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I'm trying to show without use of quadratic reciprocity that $(5/p)=1$ if $p\equiv 1\pmod{5}$. If $p\equiv 1\pmod{5}$, then there exists some $x\in U(\mathbb{Z}/p\mathbb{Z})$ with order $5$.

I note that modulo $p$, $(x+x^4)^2+(x+x^4)-1=0$, since $$ (x+x^4)^2+(x+x^4)-1=x^2+2x^5+x^8+x+x^4-1=x^4+x^3+x^2+x+1=0. $$

Investigating this relation was the hint in my book, (Ireland and Rosen, question 15 on page 63), but I don't see how it helps. I squared $(x+x^4)^2=1-(x+x^4)$, and got $$ (x+x^4)^4=2-3(x+x^4) $$ and $$ (x+x^4)^8=13-21(x+x^4) $$ so I think I'm going off the track.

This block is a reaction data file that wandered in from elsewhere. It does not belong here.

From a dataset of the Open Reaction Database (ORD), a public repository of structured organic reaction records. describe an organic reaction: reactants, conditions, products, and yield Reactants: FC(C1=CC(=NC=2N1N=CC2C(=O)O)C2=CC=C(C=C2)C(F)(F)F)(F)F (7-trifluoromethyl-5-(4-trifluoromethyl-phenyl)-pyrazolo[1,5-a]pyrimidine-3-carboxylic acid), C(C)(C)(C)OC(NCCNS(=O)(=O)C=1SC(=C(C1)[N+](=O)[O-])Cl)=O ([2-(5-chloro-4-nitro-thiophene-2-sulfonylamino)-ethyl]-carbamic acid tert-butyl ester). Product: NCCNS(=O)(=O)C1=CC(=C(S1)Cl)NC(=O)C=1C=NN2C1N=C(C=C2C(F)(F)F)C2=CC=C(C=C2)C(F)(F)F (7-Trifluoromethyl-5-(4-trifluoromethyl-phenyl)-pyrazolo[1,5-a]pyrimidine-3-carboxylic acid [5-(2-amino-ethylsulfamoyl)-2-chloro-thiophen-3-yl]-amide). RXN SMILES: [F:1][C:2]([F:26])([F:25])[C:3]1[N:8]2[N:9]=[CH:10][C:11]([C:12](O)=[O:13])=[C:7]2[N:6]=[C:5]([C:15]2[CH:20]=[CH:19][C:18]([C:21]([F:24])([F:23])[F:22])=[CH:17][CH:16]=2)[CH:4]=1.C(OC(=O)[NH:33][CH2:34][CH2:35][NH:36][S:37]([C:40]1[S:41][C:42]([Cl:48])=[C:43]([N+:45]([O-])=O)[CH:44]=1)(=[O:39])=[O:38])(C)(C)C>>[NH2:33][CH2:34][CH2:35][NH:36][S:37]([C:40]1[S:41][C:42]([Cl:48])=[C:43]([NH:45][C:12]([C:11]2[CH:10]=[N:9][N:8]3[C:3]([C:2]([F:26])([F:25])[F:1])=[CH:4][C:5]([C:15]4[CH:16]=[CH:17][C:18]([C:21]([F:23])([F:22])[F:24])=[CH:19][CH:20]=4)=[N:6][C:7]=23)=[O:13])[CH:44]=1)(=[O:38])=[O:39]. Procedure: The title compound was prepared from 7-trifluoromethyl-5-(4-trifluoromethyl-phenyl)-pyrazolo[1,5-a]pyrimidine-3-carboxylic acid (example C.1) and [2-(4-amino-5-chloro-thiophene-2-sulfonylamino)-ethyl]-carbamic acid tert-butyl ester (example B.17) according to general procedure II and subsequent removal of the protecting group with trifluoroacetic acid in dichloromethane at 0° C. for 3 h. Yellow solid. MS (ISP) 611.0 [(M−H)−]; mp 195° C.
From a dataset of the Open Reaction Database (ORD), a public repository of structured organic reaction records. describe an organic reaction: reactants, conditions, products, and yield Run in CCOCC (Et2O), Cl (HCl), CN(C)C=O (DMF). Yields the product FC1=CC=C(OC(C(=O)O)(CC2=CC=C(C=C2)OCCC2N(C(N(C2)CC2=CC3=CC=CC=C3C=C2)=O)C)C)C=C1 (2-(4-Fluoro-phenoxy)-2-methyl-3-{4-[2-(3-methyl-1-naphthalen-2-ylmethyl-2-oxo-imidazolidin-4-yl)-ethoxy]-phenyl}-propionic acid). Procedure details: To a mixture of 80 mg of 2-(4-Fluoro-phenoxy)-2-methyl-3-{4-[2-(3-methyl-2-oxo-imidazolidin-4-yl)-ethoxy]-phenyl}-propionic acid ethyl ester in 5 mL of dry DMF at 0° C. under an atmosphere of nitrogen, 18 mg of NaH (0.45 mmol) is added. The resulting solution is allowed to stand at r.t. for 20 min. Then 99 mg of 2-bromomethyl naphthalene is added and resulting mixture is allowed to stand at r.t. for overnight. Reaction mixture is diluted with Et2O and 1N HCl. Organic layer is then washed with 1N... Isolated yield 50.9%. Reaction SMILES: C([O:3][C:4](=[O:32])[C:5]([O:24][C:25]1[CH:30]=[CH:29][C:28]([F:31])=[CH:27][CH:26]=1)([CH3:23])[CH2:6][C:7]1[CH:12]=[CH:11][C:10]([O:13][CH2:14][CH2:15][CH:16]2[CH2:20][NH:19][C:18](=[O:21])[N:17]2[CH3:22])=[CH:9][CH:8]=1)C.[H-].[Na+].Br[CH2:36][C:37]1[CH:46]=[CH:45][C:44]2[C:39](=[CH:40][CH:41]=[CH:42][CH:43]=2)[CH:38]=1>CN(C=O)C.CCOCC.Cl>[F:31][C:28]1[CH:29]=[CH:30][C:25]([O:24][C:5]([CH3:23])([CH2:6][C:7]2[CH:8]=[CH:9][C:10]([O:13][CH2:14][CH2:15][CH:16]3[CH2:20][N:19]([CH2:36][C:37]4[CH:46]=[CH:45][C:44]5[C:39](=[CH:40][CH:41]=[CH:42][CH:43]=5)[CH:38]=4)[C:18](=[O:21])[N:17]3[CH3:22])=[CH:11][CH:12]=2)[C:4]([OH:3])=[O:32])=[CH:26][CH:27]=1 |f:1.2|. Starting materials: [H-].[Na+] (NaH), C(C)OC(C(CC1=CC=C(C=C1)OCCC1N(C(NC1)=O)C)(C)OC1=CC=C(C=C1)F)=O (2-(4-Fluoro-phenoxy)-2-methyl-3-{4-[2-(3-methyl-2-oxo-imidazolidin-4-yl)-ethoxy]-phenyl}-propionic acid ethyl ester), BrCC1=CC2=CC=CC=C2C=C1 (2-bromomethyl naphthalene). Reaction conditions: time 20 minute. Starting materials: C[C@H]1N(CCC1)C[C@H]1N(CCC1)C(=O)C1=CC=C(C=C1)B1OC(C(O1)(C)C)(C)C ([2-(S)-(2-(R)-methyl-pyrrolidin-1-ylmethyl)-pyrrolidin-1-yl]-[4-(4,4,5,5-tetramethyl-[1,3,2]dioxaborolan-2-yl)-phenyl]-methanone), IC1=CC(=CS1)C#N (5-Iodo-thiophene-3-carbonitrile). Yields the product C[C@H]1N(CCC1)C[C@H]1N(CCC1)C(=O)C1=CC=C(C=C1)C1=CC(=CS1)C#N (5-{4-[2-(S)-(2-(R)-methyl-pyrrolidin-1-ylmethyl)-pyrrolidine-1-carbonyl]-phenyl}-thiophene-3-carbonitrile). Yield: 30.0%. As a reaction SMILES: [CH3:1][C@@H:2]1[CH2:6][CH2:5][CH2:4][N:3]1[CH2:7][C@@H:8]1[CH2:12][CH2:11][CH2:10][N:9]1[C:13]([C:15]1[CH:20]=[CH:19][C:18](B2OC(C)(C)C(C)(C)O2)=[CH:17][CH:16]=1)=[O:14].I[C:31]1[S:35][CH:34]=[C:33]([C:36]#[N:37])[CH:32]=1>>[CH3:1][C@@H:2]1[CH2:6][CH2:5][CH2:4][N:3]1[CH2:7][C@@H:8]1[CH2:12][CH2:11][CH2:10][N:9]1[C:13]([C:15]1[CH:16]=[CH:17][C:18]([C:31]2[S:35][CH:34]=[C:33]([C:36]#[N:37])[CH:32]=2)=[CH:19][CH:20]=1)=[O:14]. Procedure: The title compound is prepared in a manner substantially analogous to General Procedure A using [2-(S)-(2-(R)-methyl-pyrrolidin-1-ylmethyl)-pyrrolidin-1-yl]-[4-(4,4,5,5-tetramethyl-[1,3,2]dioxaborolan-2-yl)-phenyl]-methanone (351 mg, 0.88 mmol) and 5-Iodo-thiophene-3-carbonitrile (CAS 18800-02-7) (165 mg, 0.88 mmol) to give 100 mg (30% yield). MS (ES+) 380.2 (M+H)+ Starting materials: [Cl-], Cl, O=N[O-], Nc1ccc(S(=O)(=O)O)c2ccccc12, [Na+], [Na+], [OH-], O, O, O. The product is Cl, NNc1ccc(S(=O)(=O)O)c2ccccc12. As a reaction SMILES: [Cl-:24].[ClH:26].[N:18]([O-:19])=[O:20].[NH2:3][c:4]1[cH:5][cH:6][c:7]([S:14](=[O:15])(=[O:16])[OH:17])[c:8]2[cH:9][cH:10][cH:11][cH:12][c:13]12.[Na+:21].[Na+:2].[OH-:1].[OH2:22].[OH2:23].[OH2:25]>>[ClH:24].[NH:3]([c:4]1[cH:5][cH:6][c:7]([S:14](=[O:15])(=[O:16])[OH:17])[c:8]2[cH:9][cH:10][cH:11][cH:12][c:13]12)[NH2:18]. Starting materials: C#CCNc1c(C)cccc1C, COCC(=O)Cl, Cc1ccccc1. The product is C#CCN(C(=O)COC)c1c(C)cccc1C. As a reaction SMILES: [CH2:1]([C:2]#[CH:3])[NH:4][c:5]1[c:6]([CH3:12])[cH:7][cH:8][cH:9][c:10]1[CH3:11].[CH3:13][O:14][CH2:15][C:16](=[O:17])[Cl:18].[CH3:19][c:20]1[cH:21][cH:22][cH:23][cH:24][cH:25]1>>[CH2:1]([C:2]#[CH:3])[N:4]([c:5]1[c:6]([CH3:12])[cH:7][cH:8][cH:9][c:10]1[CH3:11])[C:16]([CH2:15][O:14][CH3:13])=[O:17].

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up vote 3 down vote accepted

The hint in the book implies that the equation $y^2 + y - 1 = 0$ has a root in $\mathbb{Z}/p\mathbb{Z}$. Now use the quadratic formula (which is valid over any field of characteristic $\ne 2$.)

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Oh perfect, thanks Ted. – Noomi Holloway Jan 6 '13 at 5:30

Multiply your relation by $4$. We get $$4(x+x^4)^2+4(x+x^4)-4\equiv 0\pmod{p}.\tag{$1$}$$ Complete the square: $(1)$ is equivalent to $\left(2(x+x^4)+1\right)^2\equiv 5\pmod{p}$.

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Thanks, I didn't see that. – Noomi Holloway Jan 6 '13 at 5:38

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